Presidio of San Francisco (April 11, 2012) -- The Presidio Trust is inviting the public “inside the construction fence” for a unique look at a newly rehabilitated Presidio icon. As part of its new Preservation in Practice series, the Trust is offering behind the scenes tours of 101 Montgomery Street, one of the stately, red brick barracks on the Main Post, on Saturday April 14 at 10:00 am and noon.
“The series is about demystifying the preservation process, bringing it out in the open and making it more transparent” says Kelly Wong, an architectural conservator for the Trust. “It’s more than just driving by every so often and seeing the progress being made. It’s a chance to get inside the construction fence and see the work up close.”
Built in 1895, the majestic Montgomery Street Barracks are among the Presidio’s signature structures. Known colloquially as “infantry row,” they line the historic Main Parade Ground and once housed hundreds of soldiers en route to conflicts from the Spanish-American War and the conquest of the Philippines to Vietnam.
Historians, architects and conservators from the Trust will discuss the history of the Montgomery Street barracks, showcase the recently completed rehabilitation projects, and lead a tour inside one of the historic buildings. It’s akin to getting golf tips not from a local pro, but from Tiger Woods—professionals from one of the nation’s largest and most ambitious historic preservation projects explaining their craft and giving the public an inside peek.
“It’s a way of reaching out and engaging in a dialogue with the community; to share the projects with them and show them what is possible when it comes to preserving historic buildings,” says Wong.
The Presidio is a kind of “living laboratory” of historic preservation, whose embodiment can be seen across the park. Since 1994, the Trust has rehabilitated 350—roughly 81 percent—of the Presidio’s 433 historic buildings dating from the Civil War through the Cold War. Historic landscapes and features such as major park gateways have also been returned to their previous grandeur. (To learn more about the practice of historic preservation and work completed at the Presidio visit http://www.presidio.gov/about/Pages/historic-preservation.aspx). However, much of that work occurs behind the scenes and begins years before the public sees the result.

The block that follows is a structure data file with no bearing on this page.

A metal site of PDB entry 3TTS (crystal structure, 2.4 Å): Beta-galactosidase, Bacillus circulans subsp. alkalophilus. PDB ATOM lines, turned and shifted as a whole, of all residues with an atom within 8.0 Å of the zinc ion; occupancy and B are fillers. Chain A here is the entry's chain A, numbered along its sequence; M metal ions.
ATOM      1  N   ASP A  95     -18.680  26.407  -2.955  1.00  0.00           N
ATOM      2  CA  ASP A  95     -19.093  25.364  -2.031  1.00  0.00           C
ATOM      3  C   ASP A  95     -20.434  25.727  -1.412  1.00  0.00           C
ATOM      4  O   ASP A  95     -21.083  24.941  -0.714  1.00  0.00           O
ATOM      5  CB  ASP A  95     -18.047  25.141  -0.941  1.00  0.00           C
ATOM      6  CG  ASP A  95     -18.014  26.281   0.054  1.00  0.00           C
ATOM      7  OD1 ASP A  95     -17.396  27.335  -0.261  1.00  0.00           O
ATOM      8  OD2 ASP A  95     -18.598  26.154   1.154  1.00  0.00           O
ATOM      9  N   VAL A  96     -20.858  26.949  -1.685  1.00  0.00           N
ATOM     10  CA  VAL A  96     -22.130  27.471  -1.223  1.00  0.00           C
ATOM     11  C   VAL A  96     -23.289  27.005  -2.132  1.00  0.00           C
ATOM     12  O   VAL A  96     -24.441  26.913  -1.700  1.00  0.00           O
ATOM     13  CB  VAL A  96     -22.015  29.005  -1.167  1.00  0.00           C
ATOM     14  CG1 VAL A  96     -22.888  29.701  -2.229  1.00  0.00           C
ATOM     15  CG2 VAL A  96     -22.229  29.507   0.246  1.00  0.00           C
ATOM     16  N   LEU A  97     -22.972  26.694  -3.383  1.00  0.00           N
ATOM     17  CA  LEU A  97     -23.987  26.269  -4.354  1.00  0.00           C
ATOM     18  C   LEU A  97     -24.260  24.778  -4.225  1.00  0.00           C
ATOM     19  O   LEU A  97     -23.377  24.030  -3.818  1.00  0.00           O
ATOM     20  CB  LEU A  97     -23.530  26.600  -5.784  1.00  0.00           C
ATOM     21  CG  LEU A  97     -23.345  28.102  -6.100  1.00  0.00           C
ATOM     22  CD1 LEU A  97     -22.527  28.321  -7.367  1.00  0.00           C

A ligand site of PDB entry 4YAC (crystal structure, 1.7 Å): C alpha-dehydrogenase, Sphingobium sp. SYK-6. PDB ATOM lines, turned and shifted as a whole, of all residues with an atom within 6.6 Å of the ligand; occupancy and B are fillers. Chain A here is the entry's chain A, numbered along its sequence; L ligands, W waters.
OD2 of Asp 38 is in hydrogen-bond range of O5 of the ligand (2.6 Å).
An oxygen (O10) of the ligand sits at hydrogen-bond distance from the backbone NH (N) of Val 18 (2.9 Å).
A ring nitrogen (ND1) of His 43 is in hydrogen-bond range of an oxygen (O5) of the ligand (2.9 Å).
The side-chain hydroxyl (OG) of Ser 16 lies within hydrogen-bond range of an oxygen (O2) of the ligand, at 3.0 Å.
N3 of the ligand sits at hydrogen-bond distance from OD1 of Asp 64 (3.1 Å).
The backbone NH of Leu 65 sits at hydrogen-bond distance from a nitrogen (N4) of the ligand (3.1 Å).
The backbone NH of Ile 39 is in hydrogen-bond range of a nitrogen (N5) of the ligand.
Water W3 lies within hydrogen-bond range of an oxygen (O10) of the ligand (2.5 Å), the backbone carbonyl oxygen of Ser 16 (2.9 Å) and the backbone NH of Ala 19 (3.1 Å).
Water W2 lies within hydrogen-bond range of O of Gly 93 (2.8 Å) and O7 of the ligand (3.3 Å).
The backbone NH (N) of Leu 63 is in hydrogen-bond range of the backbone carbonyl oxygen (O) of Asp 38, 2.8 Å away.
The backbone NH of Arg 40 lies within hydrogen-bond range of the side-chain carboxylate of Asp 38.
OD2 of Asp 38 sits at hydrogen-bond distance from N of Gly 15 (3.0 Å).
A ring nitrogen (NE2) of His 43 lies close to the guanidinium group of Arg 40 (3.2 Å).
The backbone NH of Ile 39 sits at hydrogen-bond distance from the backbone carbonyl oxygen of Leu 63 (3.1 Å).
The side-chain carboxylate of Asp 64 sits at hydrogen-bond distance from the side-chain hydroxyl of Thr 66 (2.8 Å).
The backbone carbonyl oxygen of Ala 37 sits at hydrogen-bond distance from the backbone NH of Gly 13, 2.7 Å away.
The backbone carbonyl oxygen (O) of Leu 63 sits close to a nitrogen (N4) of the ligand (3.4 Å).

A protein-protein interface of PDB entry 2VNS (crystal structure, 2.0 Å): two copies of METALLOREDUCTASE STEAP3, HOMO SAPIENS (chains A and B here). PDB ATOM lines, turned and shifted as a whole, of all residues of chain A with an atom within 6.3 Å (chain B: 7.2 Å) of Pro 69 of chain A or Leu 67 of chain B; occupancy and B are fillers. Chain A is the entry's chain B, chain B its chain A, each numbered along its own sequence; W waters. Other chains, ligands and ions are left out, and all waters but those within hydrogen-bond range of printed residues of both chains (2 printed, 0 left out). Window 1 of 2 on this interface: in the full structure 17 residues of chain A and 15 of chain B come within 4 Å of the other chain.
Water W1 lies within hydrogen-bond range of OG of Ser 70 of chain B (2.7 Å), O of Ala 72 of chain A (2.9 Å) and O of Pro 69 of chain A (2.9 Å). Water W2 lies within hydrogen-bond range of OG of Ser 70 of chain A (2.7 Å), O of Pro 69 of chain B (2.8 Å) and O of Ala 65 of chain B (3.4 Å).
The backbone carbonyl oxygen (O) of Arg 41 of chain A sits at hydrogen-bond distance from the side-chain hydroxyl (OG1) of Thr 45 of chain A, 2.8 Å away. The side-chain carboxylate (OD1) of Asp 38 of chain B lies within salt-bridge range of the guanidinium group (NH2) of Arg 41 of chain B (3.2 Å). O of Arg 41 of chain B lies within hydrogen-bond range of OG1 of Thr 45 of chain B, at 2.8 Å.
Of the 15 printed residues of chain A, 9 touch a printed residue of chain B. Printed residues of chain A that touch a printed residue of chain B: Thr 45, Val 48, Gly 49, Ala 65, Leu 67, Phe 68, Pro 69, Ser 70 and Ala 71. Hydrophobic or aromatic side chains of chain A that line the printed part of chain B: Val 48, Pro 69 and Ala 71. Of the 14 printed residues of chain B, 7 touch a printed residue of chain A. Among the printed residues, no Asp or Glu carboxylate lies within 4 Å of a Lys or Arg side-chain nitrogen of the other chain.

“Preservation is central to the Trust’s mission,” says Craig Middleton, the Trust’s executive director, “not only because it safeguards resources, but because their reuse gives them new purpose and meaning as the Presidio continues to transform into a lively and welcoming destination.”
Both Building 101and its neighbor two doors to the north, Building 103, have been fully rehabilitated, including seismic upgrades that featured an innovative approach to strengthening the unreinforced masonry buildings. The Trust employed a process known as “fiber wrapping,” in which fiber reinforced polymers were used to strengthen the buildings’ walls. It’s a technique that uses a lighter touch and better maintains the buildings’ historic character than more traditional methods. The project also included restoration of the buildings’ historic windows and original wood floors, improved access for people with disabilities, repairs to the barracks’ roofs and distinctive porches and new landscaping. Work was completed last fall. Two other barracks, 100 and 104 have been completely rehabilitated and are occupied by the Center to End Violence (100) and the Disney Family Museum (104).
The Montgomery Street Barracks Tours take place Saturday April 14 at 10:00 am and noon at 101 Montgomery St. on the Presidio’s Main Post. Space is limited. To RSVP email firstname.lastname@example.org.
Two more Preservation in Practice programs are planned throughout the year. In July, a hands-on workshop examines the care and restoration of bronze plaques and monuments. And you can’t judge a book by its cover, but can you judge a building by its paint? In October, learn how just a single, small paint sample can speak volumes about a building and its history.
The Presidio Trust was established by the United States Congress in 1996 to administer the Presidio of San Francisco, an urban national park site located at the base of the Golden Gate Bridge. The Presidio is one of the largest and most ambitious historic preservation projects underway in the United States. The Presidio’s historic buildings represent the nation’s most comprehensive collection of military architecture, dating from the Civil War through the Cold War, including homes and barracks that reflect how the military social hierarchy and domestic life evolved in the Presidio. Since 1994, approximately 75 percent of the park’s historic structures have been rehabilitated for new uses. The Trust has won numerous awards for planning and historic preservation.